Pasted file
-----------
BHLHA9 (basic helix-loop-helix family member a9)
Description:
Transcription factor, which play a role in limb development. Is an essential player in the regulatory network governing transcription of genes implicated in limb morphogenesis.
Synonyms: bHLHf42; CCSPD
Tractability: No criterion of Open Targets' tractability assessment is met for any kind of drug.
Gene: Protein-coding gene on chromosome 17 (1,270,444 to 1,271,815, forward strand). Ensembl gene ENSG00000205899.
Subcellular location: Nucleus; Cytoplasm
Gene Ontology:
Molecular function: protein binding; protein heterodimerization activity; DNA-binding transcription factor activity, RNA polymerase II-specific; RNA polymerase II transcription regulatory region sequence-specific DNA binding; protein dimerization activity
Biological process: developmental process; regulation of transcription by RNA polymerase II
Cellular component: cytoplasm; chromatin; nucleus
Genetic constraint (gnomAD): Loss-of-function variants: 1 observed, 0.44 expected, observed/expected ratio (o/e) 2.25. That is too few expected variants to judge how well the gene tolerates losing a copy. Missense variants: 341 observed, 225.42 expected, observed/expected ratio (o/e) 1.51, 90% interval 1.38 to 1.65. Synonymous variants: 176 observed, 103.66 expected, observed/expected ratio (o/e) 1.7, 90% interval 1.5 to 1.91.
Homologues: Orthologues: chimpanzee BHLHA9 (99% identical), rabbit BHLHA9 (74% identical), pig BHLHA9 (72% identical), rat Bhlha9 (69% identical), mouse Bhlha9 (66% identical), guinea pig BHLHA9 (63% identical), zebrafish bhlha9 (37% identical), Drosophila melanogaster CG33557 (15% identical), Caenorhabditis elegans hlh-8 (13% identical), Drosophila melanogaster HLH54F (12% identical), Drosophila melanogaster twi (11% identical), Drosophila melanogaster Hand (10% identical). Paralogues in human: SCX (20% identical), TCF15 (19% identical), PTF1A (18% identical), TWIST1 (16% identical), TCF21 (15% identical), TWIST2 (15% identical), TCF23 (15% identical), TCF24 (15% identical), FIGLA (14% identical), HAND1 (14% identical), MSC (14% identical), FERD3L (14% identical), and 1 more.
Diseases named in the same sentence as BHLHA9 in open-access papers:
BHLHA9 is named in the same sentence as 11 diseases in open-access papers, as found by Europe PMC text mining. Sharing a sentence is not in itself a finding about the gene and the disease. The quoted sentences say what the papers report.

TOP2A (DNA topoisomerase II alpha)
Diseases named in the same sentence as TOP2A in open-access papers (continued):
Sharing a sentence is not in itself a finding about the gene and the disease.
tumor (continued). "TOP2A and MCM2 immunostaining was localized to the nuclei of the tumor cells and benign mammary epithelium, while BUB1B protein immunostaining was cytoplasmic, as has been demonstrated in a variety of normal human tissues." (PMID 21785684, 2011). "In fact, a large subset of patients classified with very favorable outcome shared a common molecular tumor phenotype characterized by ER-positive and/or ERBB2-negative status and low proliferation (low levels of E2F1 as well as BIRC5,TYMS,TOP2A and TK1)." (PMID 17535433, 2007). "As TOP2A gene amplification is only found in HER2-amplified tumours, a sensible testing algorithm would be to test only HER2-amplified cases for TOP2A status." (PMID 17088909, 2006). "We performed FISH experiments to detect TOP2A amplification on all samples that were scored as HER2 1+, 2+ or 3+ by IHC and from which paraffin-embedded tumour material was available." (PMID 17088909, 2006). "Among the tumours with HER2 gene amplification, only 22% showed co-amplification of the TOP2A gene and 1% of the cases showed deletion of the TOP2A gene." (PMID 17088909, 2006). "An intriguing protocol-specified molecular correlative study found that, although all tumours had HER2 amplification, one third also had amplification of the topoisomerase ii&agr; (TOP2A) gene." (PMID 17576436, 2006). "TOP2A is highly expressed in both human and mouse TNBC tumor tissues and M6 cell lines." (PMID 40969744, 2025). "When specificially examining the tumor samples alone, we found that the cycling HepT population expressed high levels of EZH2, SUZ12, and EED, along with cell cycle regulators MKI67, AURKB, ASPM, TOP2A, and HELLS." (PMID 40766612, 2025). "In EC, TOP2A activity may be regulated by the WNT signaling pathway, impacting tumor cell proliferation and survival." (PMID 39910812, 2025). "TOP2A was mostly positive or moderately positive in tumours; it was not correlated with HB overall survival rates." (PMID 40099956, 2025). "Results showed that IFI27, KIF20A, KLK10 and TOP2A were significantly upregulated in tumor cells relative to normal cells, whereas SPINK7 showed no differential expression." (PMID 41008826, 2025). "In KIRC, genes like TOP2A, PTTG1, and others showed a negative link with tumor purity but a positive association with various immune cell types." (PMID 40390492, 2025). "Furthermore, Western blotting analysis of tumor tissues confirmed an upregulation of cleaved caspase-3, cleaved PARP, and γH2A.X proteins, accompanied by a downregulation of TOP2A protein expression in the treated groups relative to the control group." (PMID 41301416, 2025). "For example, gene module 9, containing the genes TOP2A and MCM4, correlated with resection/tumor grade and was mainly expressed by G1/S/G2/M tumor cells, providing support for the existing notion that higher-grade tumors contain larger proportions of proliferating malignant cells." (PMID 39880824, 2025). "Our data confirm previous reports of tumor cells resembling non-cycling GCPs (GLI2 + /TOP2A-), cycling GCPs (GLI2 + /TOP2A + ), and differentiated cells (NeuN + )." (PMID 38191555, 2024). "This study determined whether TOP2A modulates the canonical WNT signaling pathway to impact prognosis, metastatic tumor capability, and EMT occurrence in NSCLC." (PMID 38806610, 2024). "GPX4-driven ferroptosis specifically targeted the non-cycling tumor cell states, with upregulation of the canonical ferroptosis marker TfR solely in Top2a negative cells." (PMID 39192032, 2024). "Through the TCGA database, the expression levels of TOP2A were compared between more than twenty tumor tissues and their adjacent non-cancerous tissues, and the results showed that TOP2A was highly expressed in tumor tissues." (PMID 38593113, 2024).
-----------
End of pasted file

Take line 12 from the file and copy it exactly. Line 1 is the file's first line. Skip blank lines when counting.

Genetic constraint (gnomAD): Loss-of-function variants: 1 observed, 0.44 expected, observed/expected ratio (o/e) 2.25. That is too few expected variants to judge how well the gene tolerates losing a copy. Missense variants: 341 observed, 225.42 expected, observed/expected ratio (o/e) 1.51, 90% interval 1.38 to 1.65. Synonymous variants: 176 observed, 103.66 expected, observed/expected ratio (o/e) 1.7, 90% interval 1.5 to 1.91.